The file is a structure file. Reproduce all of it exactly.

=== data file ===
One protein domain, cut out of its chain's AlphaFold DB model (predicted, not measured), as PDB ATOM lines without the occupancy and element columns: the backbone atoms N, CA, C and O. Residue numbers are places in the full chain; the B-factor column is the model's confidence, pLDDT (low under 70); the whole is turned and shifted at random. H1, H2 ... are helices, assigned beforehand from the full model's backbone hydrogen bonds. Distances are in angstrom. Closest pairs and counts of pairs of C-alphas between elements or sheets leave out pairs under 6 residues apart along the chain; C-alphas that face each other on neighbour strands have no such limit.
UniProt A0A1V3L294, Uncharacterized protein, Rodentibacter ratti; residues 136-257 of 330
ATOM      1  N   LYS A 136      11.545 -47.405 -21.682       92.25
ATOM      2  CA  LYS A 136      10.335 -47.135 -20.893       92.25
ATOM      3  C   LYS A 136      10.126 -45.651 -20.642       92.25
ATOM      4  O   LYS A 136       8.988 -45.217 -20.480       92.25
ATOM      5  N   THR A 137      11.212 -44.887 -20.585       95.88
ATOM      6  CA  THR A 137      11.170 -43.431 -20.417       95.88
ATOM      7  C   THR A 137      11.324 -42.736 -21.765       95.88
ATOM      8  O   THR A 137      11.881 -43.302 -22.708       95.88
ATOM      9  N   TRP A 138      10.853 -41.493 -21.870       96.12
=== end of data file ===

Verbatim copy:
One protein domain, cut out of its chain's AlphaFold DB model (predicted, not measured), as PDB ATOM lines without the occupancy and element columns: the backbone atoms N, CA, C and O. Residue numbers are places in the full chain; the B-factor column is the model's confidence, pLDDT (low under 70); the whole is turned and shifted at random. H1, H2 ... are helices, assigned beforehand from the full model's backbone hydrogen bonds. Distances are in angstrom. Closest pairs and counts of pairs of C-alphas between elements or sheets leave out pairs under 6 residues apart along the chain; C-alphas that face each other on neighbour strands have no such limit.
UniProt A0A1V3L294, Uncharacterized protein, Rodentibacter ratti; residues 136-257 of 330
ATOM      1  N   LYS A 136      11.545 -47.405 -21.682       92.25
ATOM      2  CA  LYS A 136      10.335 -47.135 -20.893       92.25
ATOM      3  C   LYS A 136      10.126 -45.651 -20.642       92.25
ATOM      4  O   LYS A 136       8.988 -45.217 -20.480       92.25
ATOM      5  N   THR A 137      11.212 -44.887 -20.585       95.88
ATOM      6  CA  THR A 137      11.170 -43.431 -20.417       95.88
ATOM      7  C   THR A 137      11.324 -42.736 -21.765       95.88
ATOM      8  O   THR A 137      11.881 -43.302 -22.708       95.88
ATOM      9  N   TRP A 138      10.853 -41.493 -21.870       96.12